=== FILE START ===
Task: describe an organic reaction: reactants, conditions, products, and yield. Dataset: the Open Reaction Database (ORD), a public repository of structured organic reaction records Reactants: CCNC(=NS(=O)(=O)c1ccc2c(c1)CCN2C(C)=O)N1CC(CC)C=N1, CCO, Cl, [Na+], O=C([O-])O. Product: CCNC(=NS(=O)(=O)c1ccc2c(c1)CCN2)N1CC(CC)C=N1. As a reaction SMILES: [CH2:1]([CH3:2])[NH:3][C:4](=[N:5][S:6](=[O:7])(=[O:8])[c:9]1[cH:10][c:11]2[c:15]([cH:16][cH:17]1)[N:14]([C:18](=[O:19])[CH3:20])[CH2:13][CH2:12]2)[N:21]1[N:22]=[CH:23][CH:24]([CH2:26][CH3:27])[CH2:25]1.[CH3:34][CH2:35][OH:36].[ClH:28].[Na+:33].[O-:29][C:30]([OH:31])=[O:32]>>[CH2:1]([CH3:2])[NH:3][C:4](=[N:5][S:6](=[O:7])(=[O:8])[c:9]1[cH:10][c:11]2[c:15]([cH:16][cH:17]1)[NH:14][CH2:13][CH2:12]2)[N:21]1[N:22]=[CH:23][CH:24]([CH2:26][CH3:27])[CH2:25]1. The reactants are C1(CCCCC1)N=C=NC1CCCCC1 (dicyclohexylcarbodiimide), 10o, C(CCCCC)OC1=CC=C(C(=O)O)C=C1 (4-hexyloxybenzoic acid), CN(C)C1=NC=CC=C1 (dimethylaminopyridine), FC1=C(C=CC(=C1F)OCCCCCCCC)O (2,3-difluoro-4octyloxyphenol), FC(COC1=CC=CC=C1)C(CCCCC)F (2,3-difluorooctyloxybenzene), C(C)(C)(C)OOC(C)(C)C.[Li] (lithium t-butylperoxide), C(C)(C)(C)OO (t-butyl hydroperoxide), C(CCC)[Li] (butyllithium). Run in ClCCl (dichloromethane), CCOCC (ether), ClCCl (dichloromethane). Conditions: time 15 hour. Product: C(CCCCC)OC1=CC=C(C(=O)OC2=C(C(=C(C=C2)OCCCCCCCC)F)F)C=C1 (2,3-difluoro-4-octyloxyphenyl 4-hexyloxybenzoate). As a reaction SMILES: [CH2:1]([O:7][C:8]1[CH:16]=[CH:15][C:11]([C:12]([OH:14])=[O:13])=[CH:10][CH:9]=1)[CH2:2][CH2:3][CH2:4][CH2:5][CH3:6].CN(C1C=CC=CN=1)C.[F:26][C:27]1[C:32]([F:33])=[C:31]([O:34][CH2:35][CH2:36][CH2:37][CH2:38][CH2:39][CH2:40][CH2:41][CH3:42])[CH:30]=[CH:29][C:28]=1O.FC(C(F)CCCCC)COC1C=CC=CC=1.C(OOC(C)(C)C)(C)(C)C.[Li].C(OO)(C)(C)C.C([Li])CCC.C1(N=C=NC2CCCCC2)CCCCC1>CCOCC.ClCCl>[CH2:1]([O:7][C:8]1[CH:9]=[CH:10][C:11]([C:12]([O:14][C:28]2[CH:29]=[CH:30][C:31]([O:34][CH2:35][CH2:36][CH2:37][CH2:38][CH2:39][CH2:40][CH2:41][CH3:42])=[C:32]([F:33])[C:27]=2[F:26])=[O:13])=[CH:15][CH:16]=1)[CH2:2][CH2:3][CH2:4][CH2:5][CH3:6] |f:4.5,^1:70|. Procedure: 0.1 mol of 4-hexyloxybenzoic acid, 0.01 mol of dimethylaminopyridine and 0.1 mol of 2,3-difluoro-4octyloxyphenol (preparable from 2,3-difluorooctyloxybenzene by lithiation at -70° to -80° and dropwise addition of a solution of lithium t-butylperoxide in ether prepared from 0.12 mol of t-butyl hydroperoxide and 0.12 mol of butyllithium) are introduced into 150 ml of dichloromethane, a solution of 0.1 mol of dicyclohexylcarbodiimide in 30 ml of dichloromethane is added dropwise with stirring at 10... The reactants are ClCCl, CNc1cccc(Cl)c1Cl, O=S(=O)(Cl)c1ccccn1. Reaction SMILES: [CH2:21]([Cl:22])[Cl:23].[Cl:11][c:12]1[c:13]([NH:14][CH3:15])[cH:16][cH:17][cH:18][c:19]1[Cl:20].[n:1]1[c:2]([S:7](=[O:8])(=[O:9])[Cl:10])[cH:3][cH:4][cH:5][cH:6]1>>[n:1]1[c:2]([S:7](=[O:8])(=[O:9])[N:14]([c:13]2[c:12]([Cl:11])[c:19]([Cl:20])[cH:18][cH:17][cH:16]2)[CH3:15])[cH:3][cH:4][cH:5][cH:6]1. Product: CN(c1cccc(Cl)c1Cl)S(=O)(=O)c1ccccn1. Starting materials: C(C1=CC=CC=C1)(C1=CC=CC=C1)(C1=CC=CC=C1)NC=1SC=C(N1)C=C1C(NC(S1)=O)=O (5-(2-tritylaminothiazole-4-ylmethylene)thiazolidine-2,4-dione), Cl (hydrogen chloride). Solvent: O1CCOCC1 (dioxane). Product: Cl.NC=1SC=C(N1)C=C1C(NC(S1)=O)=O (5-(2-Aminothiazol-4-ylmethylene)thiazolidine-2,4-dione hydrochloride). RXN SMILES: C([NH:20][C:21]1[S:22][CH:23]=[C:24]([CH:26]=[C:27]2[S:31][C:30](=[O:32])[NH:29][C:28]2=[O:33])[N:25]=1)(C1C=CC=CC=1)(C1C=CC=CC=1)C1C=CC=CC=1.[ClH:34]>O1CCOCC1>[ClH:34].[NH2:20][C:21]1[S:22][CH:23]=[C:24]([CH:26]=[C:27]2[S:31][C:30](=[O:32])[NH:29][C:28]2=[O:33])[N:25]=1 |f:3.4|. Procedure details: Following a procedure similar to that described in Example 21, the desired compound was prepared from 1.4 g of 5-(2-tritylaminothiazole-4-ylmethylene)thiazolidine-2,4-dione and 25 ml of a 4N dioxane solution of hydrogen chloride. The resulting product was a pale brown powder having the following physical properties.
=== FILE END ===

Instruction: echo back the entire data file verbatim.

Task: describe an organic reaction: reactants, conditions, products, and yield. Dataset: the Open Reaction Database (ORD), a public repository of structured organic reaction records Reactants: CCNC(=NS(=O)(=O)c1ccc2c(c1)CCN2C(C)=O)N1CC(CC)C=N1, CCO, Cl, [Na+], O=C([O-])O. Product: CCNC(=NS(=O)(=O)c1ccc2c(c1)CCN2)N1CC(CC)C=N1. As a reaction SMILES: [CH2:1]([CH3:2])[NH:3][C:4](=[N:5][S:6](=[O:7])(=[O:8])[c:9]1[cH:10][c:11]2[c:15]([cH:16][cH:17]1)[N:14]([C:18](=[O:19])[CH3:20])[CH2:13][CH2:12]2)[N:21]1[N:22]=[CH:23][CH:24]([CH2:26][CH3:27])[CH2:25]1.[CH3:34][CH2:35][OH:36].[ClH:28].[Na+:33].[O-:29][C:30]([OH:31])=[O:32]>>[CH2:1]([CH3:2])[NH:3][C:4](=[N:5][S:6](=[O:7])(=[O:8])[c:9]1[cH:10][c:11]2[c:15]([cH:16][cH:17]1)[NH:14][CH2:13][CH2:12]2)[N:21]1[N:22]=[CH:23][CH:24]([CH2:26][CH3:27])[CH2:25]1. The reactants are C1(CCCCC1)N=C=NC1CCCCC1 (dicyclohexylcarbodiimide), 10o, C(CCCCC)OC1=CC=C(C(=O)O)C=C1 (4-hexyloxybenzoic acid), CN(C)C1=NC=CC=C1 (dimethylaminopyridine), FC1=C(C=CC(=C1F)OCCCCCCCC)O (2,3-difluoro-4octyloxyphenol), FC(COC1=CC=CC=C1)C(CCCCC)F (2,3-difluorooctyloxybenzene), C(C)(C)(C)OOC(C)(C)C.[Li] (lithium t-butylperoxide), C(C)(C)(C)OO (t-butyl hydroperoxide), C(CCC)[Li] (butyllithium). Run in ClCCl (dichloromethane), CCOCC (ether), ClCCl (dichloromethane). Conditions: time 15 hour. Product: C(CCCCC)OC1=CC=C(C(=O)OC2=C(C(=C(C=C2)OCCCCCCCC)F)F)C=C1 (2,3-difluoro-4-octyloxyphenyl 4-hexyloxybenzoate). As a reaction SMILES: [CH2:1]([O:7][C:8]1[CH:16]=[CH:15][C:11]([C:12]([OH:14])=[O:13])=[CH:10][CH:9]=1)[CH2:2][CH2:3][CH2:4][CH2:5][CH3:6].CN(C1C=CC=CN=1)C.[F:26][C:27]1[C:32]([F:33])=[C:31]([O:34][CH2:35][CH2:36][CH2:37][CH2:38][CH2:39][CH2:40][CH2:41][CH3:42])[CH:30]=[CH:29][C:28]=1O.FC(C(F)CCCCC)COC1C=CC=CC=1.C(OOC(C)(C)C)(C)(C)C.[Li].C(OO)(C)(C)C.C([Li])CCC.C1(N=C=NC2CCCCC2)CCCCC1>CCOCC.ClCCl>[CH2:1]([O:7][C:8]1[CH:9]=[CH:10][C:11]([C:12]([O:14][C:28]2[CH:29]=[CH:30][C:31]([O:34][CH2:35][CH2:36][CH2:37][CH2:38][CH2:39][CH2:40][CH2:41][CH3:42])=[C:32]([F:33])[C:27]=2[F:26])=[O:13])=[CH:15][CH:16]=1)[CH2:2][CH2:3][CH2:4][CH2:5][CH3:6] |f:4.5,^1:70|. Procedure: 0.1 mol of 4-hexyloxybenzoic acid, 0.01 mol of dimethylaminopyridine and 0.1 mol of 2,3-difluoro-4octyloxyphenol (preparable from 2,3-difluorooctyloxybenzene by lithiation at -70° to -80° and dropwise addition of a solution of lithium t-butylperoxide in ether prepared from 0.12 mol of t-butyl hydroperoxide and 0.12 mol of butyllithium) are introduced into 150 ml of dichloromethane, a solution of 0.1 mol of dicyclohexylcarbodiimide in 30 ml of dichloromethane is added dropwise with stirring at 10... The reactants are ClCCl, CNc1cccc(Cl)c1Cl, O=S(=O)(Cl)c1ccccn1. Reaction SMILES: [CH2:21]([Cl:22])[Cl:23].[Cl:11][c:12]1[c:13]([NH:14][CH3:15])[cH:16][cH:17][cH:18][c:19]1[Cl:20].[n:1]1[c:2]([S:7](=[O:8])(=[O:9])[Cl:10])[cH:3][cH:4][cH:5][cH:6]1>>[n:1]1[c:2]([S:7](=[O:8])(=[O:9])[N:14]([c:13]2[c:12]([Cl:11])[c:19]([Cl:20])[cH:18][cH:17][cH:16]2)[CH3:15])[cH:3][cH:4][cH:5][cH:6]1. Product: CN(c1cccc(Cl)c1Cl)S(=O)(=O)c1ccccn1. Starting materials: C(C1=CC=CC=C1)(C1=CC=CC=C1)(C1=CC=CC=C1)NC=1SC=C(N1)C=C1C(NC(S1)=O)=O (5-(2-tritylaminothiazole-4-ylmethylene)thiazolidine-2,4-dione), Cl (hydrogen chloride). Solvent: O1CCOCC1 (dioxane). Product: Cl.NC=1SC=C(N1)C=C1C(NC(S1)=O)=O (5-(2-Aminothiazol-4-ylmethylene)thiazolidine-2,4-dione hydrochloride). RXN SMILES: C([NH:20][C:21]1[S:22][CH:23]=[C:24]([CH:26]=[C:27]2[S:31][C:30](=[O:32])[NH:29][C:28]2=[O:33])[N:25]=1)(C1C=CC=CC=1)(C1C=CC=CC=1)C1C=CC=CC=1.[ClH:34]>O1CCOCC1>[ClH:34].[NH2:20][C:21]1[S:22][CH:23]=[C:24]([CH:26]=[C:27]2[S:31][C:30](=[O:32])[NH:29][C:28]2=[O:33])[N:25]=1 |f:3.4|. Procedure details: Following a procedure similar to that described in Example 21, the desired compound was prepared from 1.4 g of 5-(2-tritylaminothiazole-4-ylmethylene)thiazolidine-2,4-dione and 25 ml of a 4N dioxane solution of hydrogen chloride. The resulting product was a pale brown powder having the following physical properties.